connected with the tragedy of Chechen people even more painful for us.

We understand that the Congress in Moscow can not be cancelled; the PEN center of Russia may not be able to successfully resist all
political pressures put upon them. Thus we think our participation on the Congress would be ignoring of the sufferings of the Chechen
people and supporting the crime escalation in this part of the world, as well as a cynicism toward our recent tragedy.

Board of the PEN Center of Bosnia-Herzegovina, Sarajevo

Mr. Terry Carlbom did not welcome our decision and sent us a letter about it. Meantime we received a letter from Mr. Boris Novak, who
resigned from his Chair position because of Chechnya, and then Mrs. Monica von Paemel, President of the Flamish Belgian Center,
decided not to attend the Congress too.

Your letter will be published in our media, because we think it honest and courageous, and it expresses our position considering the
matter.

We wish you all the best, and keep up the good work, your sincerely

Ferida Durakovic, secretary
PEN Center of Bosnia-Herzegovina
Sarajevo




05/10/2000

Dear PEN Members,
Thank you for your letter. PEN is an organisation for Writers, and our
concerns are Promoting Literature and Poetry, and Freedom of Speech. It is
the considered opinion of the President, the Executive Committee of
International PEN and myself that we serve our ideals best by being present
at the Congress in Moscow, thereby visibly supporting the Russian PEN
Centre, which so long and so courageously had stood up for these ideals.

I am quite certain staying at home will impress no one. I am also quite sure
that the only way to counter the media spin-doctors of any regime is to
present your case straight and fairly, if possible on the spot.

Finally, I find your proposal generally speaking a proposal to stay at home
whenever the wind blows chilly. In that case we might close down eighty
years of history in defence of Freedom to Write immediately. That is no way
to face the present, or shape the future.

The Executive Committee has issued a statement concerning the situation you
might find relevant. I enclose it below. It was presented to our Standing
Committee Writers for Peace in Bled, Slovenia. After deliberations, the
Writers for Peace Committee expressed its intention to attend the Congress.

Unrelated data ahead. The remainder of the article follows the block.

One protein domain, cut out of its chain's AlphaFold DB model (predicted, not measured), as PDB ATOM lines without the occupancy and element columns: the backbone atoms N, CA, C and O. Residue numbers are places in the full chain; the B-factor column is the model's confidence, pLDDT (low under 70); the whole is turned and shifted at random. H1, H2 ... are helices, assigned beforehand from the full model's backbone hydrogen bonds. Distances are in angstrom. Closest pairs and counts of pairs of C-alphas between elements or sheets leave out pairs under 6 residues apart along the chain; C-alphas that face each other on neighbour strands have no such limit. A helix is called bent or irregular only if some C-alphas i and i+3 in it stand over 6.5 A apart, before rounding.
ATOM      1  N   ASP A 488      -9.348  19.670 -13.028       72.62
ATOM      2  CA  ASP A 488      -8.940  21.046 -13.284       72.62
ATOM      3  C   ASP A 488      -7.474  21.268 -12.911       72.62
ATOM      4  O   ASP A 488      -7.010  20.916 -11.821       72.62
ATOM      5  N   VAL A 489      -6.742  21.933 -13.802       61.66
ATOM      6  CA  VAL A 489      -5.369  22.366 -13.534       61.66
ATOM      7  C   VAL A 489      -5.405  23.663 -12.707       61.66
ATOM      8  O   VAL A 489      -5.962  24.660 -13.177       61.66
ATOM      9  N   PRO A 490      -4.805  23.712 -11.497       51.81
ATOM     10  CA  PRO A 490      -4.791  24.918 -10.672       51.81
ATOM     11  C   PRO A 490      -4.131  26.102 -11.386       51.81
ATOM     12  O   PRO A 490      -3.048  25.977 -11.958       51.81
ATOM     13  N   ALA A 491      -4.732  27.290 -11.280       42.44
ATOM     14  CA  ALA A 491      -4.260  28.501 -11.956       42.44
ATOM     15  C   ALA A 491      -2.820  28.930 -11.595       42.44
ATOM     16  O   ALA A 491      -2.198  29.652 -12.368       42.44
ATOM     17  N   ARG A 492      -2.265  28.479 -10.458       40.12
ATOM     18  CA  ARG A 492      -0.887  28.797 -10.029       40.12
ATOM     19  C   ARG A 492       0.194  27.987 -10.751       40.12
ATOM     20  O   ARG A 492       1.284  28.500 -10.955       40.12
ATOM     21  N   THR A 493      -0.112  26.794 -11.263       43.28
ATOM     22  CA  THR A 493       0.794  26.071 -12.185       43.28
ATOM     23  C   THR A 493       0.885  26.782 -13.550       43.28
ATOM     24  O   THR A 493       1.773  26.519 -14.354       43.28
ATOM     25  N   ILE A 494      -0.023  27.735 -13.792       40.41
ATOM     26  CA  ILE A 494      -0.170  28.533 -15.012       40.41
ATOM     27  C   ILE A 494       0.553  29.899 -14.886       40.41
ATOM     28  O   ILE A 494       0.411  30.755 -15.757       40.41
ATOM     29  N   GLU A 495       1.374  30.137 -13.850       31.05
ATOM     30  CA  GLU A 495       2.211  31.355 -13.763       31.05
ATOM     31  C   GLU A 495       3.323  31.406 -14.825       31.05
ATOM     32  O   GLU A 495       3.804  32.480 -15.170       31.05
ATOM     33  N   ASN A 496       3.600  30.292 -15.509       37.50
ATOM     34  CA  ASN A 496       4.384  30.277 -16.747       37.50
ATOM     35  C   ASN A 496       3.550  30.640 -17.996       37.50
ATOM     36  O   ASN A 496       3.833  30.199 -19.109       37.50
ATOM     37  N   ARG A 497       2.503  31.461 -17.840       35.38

I do hope you change your mind and do so too.

Yours sincerely
Terry Carlbom
International Secretary

May 1, 2000

From: the Executive Committee of International PEN
To: the Annual Meeting of the Writers in Peace Committee in Bled
Re: the Moscow congress

Dear Colleagues,

The upcoming congress in Moscow has rightly been the subject of considerable
concern and debate within your committee and has regrettably resulted in the
premature departure of Boris Novak from his position as chair. No doubt,
especially as the congress follows so quickly upon your meeting, the
congress and the war of the Russian government against Chechnya will be the
subject of debate in Bled. Here is a summary of the position and actions
taken by the Executive on the congress and what we propose to do in Moscow:

1. As you already know, the Executive Committee had a lengthy discussion
about the congress at our meeting in early February, after protracted email
activity on the subject in the months leading up to our only meeting and a
visit by the International Secretary to Moscow. At that meeting, we
considered very carefully the concerns expressed by some Centres and your
committee chair and took the following actions: we wrote a strongly worded
letter to then Acting President Putin, copies of which were sent to all
centres and to the press as part of a press release; we wrote to the Russian
centre, supporting their courage in undertaking a congress under difficult
circumstances and urging the following strategy: first, not to permit any
government presence whatsoever at the congress, specifically not to invite
or allow to attend any government representatives; secondly, to specifically
invite to speak at the congress writers such as Gnter Grass who have been
very outspoken in criticism of the war; we also devised a preliminary press
strategy, to ensure that there would be ready and equal access for foreign
and Russian media (where appropriate) at the congress, so that the actual
position of International PEN is made available in Russia and to the outside
world; we decided to issue a pre-emptive press release on the first day of
the congress, stating emphatically International PEN's reasons for having a
congress in Moscow, and our position on Chechnya; we circulated the letter
from Boris Novak, and the position statement of the Russian centre on
Chechnya to all centres, and asked all centres to make sure that their own
national media were aware of the congress and PEN's position.

2. Since that meeting, we have continued to monitor the situation in Moscow,
the ongoing war and the response of centres. The International Secretary,
President and the London office have remained in close contact with the
Russian centre. The Congress was discussed at the Writers in Prison meeting
in Kathmandu. Fawzia Assaad, a member of the Executive Committee, met with
the Special Representative of the President of the Russian Federation on the
Protection of Human Rights in the Chechen Republic, during the annual UN
Commission on Human Rights meetings in Geneva.

3. Gnter Grass has accepted the invitation to speak at the congress. While
a few individuals have been critical of the position taken by the Executive,
some 60 centres are attending the congress, and we have no doubt that a
strong position on the war will be articulated by the General Assembly. Such
a statement will be a valuable contribution by International PEN to the
widespread critique of this deplorable war, and made stronger by being
issued right in Moscow, not from afar.

4. Once we are in Moscow, we will determine how best to proceed during the
congress. We may propose that once the General Assembly has discussed the